A pan-African movement has just been created, the Pan-African Civil Society Front (Fispa), which was launched in Bamako last weekend. This grouping of several African citizens has decided not to leave unpunished the assassination of Muhammar Gaddafi, late defendant of the Libyan Jamarihiya.
By this first major action, Fispa plans to charge former French President Nicolas Sarkozy his alleged role in the assassination of Muhammar Gaddafi. “We bring this complaint against Nicolas Sarkozy for the assassination of Gaddafi because it has dramatic and harmful consequences on the African continent, and on the African populations,” reacted on RFI Guinean activist Elie Kamano, a member of Fispa.
The assassination in 2011 of Muhammar Gaddafi left the door open to a real chaos in Libya. Apart from the ensuing economic crisis, the country is now a safe disaster. Transformed into a benchmark of jihadists and traffickers of all kinds, Libya must also face a political dilemma between two rival governments.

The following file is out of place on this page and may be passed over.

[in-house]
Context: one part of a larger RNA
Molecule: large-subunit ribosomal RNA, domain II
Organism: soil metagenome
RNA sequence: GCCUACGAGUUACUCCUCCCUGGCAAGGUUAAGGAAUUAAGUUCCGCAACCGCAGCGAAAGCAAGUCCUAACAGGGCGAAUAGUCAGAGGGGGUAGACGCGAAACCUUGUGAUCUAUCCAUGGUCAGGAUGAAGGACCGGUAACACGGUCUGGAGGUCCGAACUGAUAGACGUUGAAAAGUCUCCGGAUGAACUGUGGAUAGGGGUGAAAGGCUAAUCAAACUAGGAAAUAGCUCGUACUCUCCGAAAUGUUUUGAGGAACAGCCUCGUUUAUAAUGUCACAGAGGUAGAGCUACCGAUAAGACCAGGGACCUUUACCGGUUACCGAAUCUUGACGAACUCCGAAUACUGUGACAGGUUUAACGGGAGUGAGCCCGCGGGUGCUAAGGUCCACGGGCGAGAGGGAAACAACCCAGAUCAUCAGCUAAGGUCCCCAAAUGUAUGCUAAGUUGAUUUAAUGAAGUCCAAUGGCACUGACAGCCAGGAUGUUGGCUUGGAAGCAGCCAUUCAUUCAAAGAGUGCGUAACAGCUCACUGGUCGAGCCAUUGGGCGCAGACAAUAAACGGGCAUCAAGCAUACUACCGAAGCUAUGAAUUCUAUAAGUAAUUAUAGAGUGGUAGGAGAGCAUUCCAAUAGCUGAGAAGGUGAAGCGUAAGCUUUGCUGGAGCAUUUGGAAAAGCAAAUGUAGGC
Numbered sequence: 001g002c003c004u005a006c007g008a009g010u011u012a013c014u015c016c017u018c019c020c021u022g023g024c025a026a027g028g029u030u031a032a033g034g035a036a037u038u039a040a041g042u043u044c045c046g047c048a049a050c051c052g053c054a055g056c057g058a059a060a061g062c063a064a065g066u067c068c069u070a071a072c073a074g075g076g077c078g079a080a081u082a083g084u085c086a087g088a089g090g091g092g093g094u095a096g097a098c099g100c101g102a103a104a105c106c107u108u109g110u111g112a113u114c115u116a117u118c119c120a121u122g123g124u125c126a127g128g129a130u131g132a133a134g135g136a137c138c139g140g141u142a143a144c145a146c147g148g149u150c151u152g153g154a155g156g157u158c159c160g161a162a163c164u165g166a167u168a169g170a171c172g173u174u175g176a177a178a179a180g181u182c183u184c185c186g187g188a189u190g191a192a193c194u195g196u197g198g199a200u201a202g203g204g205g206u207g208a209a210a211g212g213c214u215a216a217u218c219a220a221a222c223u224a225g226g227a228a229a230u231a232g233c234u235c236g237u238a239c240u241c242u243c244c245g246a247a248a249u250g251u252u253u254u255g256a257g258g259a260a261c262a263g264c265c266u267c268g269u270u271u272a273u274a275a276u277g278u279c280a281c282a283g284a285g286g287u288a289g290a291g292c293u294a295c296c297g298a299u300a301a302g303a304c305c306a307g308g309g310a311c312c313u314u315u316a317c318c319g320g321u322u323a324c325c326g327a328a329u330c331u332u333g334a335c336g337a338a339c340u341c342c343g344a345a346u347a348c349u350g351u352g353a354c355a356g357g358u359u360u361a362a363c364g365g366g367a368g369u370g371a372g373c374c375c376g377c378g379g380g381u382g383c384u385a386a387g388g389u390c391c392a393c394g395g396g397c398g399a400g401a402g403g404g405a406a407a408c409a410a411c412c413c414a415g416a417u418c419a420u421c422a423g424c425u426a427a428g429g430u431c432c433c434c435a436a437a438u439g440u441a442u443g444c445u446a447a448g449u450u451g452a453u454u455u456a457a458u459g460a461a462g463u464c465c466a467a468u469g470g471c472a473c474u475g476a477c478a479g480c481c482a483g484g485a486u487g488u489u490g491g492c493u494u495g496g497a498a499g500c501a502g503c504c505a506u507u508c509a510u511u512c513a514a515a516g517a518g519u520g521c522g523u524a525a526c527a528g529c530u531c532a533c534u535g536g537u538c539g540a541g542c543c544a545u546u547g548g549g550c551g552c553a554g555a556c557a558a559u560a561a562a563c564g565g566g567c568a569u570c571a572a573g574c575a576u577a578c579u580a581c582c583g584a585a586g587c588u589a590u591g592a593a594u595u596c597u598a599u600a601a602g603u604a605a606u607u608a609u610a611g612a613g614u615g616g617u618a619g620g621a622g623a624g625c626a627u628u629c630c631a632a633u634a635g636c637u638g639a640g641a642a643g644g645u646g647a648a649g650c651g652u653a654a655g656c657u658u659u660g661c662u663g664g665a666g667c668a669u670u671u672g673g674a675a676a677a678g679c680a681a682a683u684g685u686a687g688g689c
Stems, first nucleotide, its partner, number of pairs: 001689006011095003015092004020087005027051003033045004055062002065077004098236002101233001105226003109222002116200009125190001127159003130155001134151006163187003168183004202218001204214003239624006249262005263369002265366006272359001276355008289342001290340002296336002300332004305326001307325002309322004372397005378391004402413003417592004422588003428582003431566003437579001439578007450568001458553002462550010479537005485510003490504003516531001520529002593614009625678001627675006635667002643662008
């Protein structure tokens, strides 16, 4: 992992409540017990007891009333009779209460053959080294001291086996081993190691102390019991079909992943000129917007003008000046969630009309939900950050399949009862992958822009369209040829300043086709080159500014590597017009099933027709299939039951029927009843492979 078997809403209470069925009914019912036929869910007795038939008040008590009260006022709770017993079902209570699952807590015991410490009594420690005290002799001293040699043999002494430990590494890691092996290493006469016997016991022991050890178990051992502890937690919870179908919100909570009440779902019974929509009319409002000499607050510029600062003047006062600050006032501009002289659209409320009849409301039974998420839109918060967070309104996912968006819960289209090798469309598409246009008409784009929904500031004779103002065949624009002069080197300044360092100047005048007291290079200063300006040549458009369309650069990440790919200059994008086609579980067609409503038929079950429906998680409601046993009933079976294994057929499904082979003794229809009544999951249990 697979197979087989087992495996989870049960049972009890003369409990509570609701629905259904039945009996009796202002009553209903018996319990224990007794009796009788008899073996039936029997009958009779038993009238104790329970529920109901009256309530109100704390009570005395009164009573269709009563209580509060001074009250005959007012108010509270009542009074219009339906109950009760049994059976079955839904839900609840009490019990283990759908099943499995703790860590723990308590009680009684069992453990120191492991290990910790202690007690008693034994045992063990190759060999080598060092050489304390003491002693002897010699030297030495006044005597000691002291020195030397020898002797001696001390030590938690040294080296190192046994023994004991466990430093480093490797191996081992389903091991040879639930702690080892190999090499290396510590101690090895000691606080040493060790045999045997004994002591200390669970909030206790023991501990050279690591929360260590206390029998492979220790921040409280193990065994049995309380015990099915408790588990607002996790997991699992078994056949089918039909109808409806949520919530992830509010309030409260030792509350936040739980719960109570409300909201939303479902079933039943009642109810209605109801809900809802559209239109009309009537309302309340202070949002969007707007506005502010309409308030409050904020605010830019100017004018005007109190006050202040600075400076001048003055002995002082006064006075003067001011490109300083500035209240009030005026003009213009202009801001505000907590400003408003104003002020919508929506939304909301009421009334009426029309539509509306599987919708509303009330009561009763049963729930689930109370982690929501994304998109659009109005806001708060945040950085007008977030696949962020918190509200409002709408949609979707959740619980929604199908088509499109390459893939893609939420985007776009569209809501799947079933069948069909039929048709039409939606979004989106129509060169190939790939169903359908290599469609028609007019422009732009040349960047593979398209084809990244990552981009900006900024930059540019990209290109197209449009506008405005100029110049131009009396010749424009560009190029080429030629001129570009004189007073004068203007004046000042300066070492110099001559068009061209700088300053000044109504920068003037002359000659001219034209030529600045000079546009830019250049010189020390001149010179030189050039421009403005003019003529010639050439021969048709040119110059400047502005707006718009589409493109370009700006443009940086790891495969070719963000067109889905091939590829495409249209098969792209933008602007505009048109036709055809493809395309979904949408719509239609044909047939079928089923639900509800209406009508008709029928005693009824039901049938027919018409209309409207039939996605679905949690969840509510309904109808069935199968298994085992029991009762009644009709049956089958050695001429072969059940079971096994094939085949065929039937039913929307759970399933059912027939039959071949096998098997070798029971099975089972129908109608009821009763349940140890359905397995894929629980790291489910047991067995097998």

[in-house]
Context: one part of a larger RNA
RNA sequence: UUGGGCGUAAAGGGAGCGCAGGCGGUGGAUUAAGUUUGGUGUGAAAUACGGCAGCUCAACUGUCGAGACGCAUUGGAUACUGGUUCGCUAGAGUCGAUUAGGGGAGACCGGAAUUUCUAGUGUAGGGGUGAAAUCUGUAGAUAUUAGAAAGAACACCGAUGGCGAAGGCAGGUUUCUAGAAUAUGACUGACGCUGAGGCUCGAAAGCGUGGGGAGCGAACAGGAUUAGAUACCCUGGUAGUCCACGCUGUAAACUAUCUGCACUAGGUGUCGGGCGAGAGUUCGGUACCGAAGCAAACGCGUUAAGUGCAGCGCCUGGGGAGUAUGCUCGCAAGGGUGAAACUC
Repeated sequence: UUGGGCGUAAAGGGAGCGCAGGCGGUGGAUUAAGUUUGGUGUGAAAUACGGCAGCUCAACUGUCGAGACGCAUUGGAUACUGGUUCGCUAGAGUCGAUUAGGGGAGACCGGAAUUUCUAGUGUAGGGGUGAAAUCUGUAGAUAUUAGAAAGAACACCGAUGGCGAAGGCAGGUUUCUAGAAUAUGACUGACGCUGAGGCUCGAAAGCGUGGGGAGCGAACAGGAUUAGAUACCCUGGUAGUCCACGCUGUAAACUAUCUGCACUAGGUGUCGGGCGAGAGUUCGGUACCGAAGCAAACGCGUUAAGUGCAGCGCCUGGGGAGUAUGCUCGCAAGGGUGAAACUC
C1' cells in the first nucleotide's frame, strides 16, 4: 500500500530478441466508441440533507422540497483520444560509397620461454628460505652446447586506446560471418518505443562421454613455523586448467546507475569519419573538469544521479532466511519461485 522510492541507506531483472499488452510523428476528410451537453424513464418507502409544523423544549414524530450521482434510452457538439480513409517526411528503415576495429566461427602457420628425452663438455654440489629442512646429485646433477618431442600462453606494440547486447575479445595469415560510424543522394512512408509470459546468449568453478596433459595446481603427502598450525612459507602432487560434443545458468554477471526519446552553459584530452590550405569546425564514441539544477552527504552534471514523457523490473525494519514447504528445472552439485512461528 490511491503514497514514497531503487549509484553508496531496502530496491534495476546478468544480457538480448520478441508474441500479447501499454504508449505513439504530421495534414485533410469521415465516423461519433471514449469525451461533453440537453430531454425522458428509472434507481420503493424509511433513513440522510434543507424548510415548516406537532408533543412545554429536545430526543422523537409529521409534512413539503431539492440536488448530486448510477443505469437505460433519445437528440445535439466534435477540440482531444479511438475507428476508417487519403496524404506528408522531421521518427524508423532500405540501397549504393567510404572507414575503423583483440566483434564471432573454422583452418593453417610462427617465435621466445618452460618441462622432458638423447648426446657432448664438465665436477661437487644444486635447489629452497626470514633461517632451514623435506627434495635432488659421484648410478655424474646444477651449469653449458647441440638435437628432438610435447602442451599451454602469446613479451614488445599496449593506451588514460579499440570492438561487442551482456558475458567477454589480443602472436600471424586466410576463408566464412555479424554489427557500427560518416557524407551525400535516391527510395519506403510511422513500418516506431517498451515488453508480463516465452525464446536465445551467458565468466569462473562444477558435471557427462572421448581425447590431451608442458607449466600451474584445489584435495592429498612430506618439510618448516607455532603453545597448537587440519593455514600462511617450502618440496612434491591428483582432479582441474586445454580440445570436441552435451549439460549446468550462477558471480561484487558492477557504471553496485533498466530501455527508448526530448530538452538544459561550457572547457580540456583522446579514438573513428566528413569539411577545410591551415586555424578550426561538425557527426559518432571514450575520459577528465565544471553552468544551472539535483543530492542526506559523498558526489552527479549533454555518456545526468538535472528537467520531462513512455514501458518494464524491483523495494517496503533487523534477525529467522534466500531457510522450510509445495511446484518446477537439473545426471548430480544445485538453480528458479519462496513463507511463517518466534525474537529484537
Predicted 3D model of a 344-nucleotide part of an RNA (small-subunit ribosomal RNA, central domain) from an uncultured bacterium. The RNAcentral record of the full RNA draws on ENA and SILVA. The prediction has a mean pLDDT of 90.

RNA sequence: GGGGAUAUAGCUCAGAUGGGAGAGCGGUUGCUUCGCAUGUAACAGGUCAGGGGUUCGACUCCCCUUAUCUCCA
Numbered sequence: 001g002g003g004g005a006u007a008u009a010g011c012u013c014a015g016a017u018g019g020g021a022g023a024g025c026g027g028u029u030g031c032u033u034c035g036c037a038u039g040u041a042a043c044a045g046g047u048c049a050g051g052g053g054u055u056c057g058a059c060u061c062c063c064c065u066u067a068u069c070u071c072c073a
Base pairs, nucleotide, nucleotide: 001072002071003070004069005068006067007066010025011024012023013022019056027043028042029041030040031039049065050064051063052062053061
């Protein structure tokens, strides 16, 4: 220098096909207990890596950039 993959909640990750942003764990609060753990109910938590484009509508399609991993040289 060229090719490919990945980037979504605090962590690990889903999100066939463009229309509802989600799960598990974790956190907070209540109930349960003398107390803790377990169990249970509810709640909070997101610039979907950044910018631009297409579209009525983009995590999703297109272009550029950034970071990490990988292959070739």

According to the Ivorian reggaeman Tiken Jah Fakoly, who is the sponsor of this organization, which includes about 15 movements, the eyes are turned towards the ICC. “If the ICC does not react, it would mean that the ICC chooses its clients”
More than five years after his loss of power in France, Nicolas Sarkozy finds it hard to get rid of the scandals françafricains in which he is frequently quoted. The latest is a stunning case also involving the ICC and revealed by the French site Mediapart.
The media has also shown how France, then governed by Nicolas Sarkozy, acted in collusion with former ICC prosecutor Luis Moreno Ocampo, to have Laurent Gbagbo, former Ivorian head of state, transferred to the Court, without the issuance of an arrest warrant.
It was during an interview with Mediapart that Laurent Gbagbo had accused two French heads of state, Nicolas Sarkozy and his predecessor Jacques Chirac, of having “sabotaged” his presidency.